This year’s fun special congressional election, in South Carolina’s primevally conservative First Congressional District, featured a vast Republican primary field of 16 candidates all trying to out-conservative–and in some cases, outspend–each other. But after the votes were counted in the low-turnout event last night, former governor, former congressman, and former disgraced adulterer Mark Sanford had as expected cruised to a runoff spot two weeks from now, with a name-ID driven 37% of the vote.
A lot of money was apparently wasted by two big spenders in the contest: media scion Teddy Turner, a high school economics teacher who finished fourth; and state legislator Chip Limehouse, who spent close to half a mil to finish seventh.
But Sanford’s runoff opponent (barring a shocking reversal from an automatic recount required on behalf of close third-place finisher Larry Grooms) didn’t spend much at all: former Charleston city councilman Curtis Bostic, who rode Christian Right and Tea Party connections and a well-known friendship with the pol this election replaces–Sen. Tim Scott–to eke out a second-place showing with about 13% of the vote.
The name of the Almighty will be very frequently invoked, if not taken in vain, in the runoff, since Sanford’s whole pitch is that he’s a living testament to the “God of second chances,” while Bostic attributes his success to a more straightforward exercise of “God’s grace.” It will be interesting: on the one hand, the very righteous Bostic, whose family is involved in various faith-based charities he runs, offers a perfect personal contrast to the slick Sanford, whose Argentinian fiancee has given South Carolina a very wide berth so far. But on the other hand, Bostic has aggressively eschewed “negative campaigning.” So the nastiness, a Palmetto State speciality, will mostly be either under the radar or undertaken by shadowy “outsiders.” And it would probably take an intra-right-wing bloodbath to give any real chance to Democratic nominee Elizabeth Colbert Busch, the comedian’s sister, in this heavily Republican district.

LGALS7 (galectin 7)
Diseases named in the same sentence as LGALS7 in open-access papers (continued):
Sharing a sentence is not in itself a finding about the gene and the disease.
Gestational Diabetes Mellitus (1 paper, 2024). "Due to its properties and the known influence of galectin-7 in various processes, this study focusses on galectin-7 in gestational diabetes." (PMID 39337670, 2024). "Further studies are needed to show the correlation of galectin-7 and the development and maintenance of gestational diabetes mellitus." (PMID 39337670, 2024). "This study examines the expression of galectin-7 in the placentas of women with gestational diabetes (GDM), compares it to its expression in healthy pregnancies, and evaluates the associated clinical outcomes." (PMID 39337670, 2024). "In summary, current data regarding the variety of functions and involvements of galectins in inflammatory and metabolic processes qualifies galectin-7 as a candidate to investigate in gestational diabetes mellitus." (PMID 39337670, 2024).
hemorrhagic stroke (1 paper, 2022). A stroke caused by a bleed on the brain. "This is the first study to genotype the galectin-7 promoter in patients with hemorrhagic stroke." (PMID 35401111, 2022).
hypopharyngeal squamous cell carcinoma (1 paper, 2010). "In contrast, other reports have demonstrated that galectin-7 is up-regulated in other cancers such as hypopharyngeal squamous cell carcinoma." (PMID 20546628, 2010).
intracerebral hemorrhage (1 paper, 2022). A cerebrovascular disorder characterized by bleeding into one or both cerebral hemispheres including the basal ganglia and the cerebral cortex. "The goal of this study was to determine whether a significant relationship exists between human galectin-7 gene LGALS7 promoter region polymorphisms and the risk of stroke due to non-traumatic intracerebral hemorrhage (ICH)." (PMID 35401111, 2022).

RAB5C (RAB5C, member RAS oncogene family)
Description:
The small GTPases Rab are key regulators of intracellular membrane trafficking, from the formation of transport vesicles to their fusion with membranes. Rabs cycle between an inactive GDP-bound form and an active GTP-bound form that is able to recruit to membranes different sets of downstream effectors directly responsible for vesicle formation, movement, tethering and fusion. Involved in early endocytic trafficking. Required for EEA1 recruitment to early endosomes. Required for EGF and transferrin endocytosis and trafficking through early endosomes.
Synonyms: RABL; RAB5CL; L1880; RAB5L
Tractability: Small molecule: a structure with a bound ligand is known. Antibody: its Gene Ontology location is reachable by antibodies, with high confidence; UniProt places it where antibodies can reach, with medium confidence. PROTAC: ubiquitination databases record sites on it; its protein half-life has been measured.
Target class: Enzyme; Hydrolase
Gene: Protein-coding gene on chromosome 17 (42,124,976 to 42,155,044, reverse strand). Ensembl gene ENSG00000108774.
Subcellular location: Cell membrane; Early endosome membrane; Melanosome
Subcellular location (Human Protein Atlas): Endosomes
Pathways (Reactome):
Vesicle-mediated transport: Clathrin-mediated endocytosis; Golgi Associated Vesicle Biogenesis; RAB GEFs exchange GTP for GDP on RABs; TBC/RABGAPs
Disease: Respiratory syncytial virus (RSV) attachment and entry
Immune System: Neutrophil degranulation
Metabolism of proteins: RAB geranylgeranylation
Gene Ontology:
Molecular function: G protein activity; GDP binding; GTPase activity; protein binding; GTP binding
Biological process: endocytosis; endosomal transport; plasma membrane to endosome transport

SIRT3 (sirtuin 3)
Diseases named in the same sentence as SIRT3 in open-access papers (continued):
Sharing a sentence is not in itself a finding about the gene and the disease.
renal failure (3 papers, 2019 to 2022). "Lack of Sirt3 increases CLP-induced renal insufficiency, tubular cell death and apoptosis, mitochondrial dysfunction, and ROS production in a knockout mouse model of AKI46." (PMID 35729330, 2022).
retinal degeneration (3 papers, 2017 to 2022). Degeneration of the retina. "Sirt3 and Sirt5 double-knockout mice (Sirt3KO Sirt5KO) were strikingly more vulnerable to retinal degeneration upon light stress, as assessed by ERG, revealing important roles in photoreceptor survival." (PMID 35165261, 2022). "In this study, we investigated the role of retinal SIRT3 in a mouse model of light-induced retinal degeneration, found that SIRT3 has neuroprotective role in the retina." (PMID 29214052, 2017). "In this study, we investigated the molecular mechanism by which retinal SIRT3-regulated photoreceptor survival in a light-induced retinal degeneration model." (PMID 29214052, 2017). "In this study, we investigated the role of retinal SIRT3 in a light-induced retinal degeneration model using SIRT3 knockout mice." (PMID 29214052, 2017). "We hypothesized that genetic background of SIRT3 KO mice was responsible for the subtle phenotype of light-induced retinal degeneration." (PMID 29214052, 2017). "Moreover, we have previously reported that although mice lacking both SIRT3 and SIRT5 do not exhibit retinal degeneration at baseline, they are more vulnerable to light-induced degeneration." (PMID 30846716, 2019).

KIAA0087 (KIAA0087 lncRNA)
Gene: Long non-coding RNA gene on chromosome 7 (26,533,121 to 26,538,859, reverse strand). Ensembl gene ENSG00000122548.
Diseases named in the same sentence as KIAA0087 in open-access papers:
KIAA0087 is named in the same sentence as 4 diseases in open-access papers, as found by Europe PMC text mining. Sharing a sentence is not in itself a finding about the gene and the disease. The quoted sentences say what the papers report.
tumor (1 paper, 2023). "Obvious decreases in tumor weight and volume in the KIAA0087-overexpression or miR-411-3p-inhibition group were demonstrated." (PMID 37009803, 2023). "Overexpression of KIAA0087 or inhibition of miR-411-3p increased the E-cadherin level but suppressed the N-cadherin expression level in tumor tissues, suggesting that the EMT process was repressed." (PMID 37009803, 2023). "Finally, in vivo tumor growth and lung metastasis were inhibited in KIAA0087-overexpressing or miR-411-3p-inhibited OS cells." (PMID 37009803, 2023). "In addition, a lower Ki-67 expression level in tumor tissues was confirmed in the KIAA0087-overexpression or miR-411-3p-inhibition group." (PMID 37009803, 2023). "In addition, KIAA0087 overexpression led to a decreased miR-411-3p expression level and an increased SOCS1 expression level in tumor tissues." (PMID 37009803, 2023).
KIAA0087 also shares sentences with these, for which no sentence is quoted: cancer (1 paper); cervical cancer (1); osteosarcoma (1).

UPDATE: Commenter bluewave has a point: Democrat Linda Ketner did indeed win 48% of the vote in the 1st district in 2008 against then-incumbent Henry Brown, who had showed weakness in 2006 by failing to clear 60% (Democrats didn’t even run candidates in 2002 or 2004). So perhaps a nasty runoff capped by a Sanford win could create an opening for Busch, who should be pretty well-financed. But I would note that Democratic turnout in an off-year special election in May isn’t likely to be anything like that which benefitted Ketner in a presidential year when Obama had created an unusual amount of excitement in SC. And the district has a PPV of +11 Republican. Still, I shouldn’t have been quite so dismissive of Busch’s chances.